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POINT OF BREW ----- Michael J. Lewis

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Advent and the Appropriate Use of Beer.

This is the time of year when I wear my Santa hat. I like doing that.

In a practical way it keeps my ears warm on these chilly mornings, but more importantly I find it makes folk a bit more friendly. People smile at me and some wish me “Good morning” while I’m on my morning stroll. Others express a liking for my hat and a few call out “Merry Christmas.” That’s all fun and I love it. Of course, there are always those few more studious or wise ones who cross the street when they see me coming thinking, I suppose, that I’m and old man one card short of a full deck.

My Santa hat is a sure sign that we are in Advent. This is the four-week period leading up to the great celebration of Christmas and the birth of the Christ child. We are now two Sundays down and two to go. Whether you are a church-going Christian or not you are living through the season of Advent and, unless you adhere to a different religious tradition from Christianity, you almost certainly engage in Advent traditions: you probably have a tree and lights and plan on gifts and feasts. More important I think than the things of Advent is the spirit of Advent all of which revolves around love, joy, peace, and generosity.

Brewers of course are also living through Advent, whether they like it or not. This is brewers’ slowest time of year in terms of beer production because the weather, being cold, dark, wet occasionally and snowy in places, is far short of the time to order a frosty beer. We are just too close to the winter solstice and the year’s shortest day. Few beer drinkers these days realize that a beer’s frostiness can be solved by the simple strategy of heating it up, that is, the traditional practice of mulling beer. It’s a bit of a nuisance and perhaps a bit insanitary and, in the hands of some, maybe a bit dangerous. The easiest way requires a fire to make a hot poker (right there, that’s what I mean about dangerous) that is then plunged into a mug of beer. Alternatively, beer may be heated in a vessel of some sort such as a traditional conical pot that can go directly into the hot coals. Mulling could add not just warmth but some unique new flavors. Determined beer drinkers on these chilly days more likely switch to more alcoholic products with more intense flavors and maybe some sweetness.

This is also the brewers’ slowest time of year because drinkers may turn to other drinks particularly distilled spirits and wines. It’s worth remembering that a “drink is a drink” in alcohol terms only if a drinker uses standard measures and drinks at the same rate.

The fact of the matter is that beer is not really a Christmas sort of drink. Christmas is more of a hot chocolate or egg-nog time of year or, with alcohol Irish coffee or whiskey. And, being a celebratory season of good cheer and gift-giving and singing and rich eating, most might reasonably argue that wines or especially champagne are better suited.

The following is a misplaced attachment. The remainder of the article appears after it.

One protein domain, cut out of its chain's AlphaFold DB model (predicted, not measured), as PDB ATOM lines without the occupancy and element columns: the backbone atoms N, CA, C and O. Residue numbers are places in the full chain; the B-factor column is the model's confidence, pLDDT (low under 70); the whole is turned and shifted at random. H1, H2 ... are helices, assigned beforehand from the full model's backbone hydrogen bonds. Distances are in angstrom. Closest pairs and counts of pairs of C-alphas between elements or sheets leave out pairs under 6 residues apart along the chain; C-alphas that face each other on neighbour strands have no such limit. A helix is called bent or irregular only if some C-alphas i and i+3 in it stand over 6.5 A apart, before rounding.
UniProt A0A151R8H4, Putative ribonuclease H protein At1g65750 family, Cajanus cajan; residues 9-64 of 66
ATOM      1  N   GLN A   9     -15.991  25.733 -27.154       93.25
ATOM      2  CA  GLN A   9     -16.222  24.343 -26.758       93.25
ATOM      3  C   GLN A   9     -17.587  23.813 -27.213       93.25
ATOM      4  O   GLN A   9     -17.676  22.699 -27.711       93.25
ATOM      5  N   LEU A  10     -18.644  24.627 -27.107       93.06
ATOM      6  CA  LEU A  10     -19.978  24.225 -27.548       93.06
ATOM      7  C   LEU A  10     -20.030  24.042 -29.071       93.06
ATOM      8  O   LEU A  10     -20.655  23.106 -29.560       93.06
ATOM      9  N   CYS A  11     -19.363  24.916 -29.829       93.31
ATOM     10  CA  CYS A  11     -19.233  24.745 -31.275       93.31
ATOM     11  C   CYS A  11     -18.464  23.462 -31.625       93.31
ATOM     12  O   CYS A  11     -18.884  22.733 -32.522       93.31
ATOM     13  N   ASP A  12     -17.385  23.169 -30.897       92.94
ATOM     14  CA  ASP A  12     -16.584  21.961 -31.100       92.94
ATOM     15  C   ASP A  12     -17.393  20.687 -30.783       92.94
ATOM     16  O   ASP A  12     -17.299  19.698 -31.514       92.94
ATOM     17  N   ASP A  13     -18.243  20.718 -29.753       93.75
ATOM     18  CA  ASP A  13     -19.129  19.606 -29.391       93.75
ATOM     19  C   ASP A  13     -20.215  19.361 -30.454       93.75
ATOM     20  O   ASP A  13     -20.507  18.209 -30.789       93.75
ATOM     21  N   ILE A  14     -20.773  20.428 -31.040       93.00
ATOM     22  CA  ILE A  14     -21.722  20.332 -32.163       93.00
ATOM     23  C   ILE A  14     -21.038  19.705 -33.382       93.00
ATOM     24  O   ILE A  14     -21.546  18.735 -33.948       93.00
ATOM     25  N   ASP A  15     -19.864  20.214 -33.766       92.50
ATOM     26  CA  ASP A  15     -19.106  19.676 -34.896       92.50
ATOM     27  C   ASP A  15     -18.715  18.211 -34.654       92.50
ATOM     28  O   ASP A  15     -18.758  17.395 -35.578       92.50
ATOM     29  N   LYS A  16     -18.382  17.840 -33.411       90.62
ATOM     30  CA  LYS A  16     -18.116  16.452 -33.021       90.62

However, I want to make a plea that beers be given a chance at the table at feast time. We know about wines going with the meal and red wines with that and white wines with this. Hosts at such feasts may spend a good deal of time agonizing over the choice of wines for the meal and may end up paying more than is wise. Wines are a great aid to gustation, no doubt about that, as long as there is also a glass of water available. To my palette most reasonably good red wines taste red-winish and the same with white; the spectrum of flavors is relatively narrow. The chance of a good match between wine and food is therefore limited. Beer, on the other hand, has an extraordinary range of flavor impacts from the lightest most delicate to the blackest and most robust so that a good match can be found among them for the salad, the fish, the meat, the dessert and cheese courses. Let me just say that a stygian stout with that sugar-bomb dessert will amaze you.

I understand why champagne is such a celebratory drink. It looks like a celebration with its bubbles. It’s amazing stuff. Metaphorically it reminds me of a little excited dog jumping with joy just waiting to be petted. Beer, though it has many of the same characteristics, cannot compete with that (except that it does not give one acid stomach). In contrast, red wine on the table at a feast in a glass metaphorically looks to me like a spoiled cat lying there motionless, even scowling, but condescendingly willing to be swirled and sniffed at and aahhhed over. Beer poured properly into a well-shaped clean glass, by contrast, is a charming favorite aunt ready to engage in an amusing conversation and who would not want that at the feast?

So here we are in Advent, a very special time of year leading us on to Christmastide and all the secular and spiritual things that represents. This is the time of year when I wear my Santa hat. I like doing that. 


Michael J Lewis MUG Picmonkey

Michael J. Lewis, Ph.D., is professor emeritus of brewing science at the University of California, Davis, and the academic director and lead instructor of UC Davis Extension’s Professional Brewing Programs. Lewis has been honored with the Master Brewers Association of the Americas’ Award of Merit and the Brewers Association’s Recognition Award. He is an elected fellow of the Institute of Brewing & Distilling. He is also a recipient of the UC Davis Distinguished Teaching Award. 

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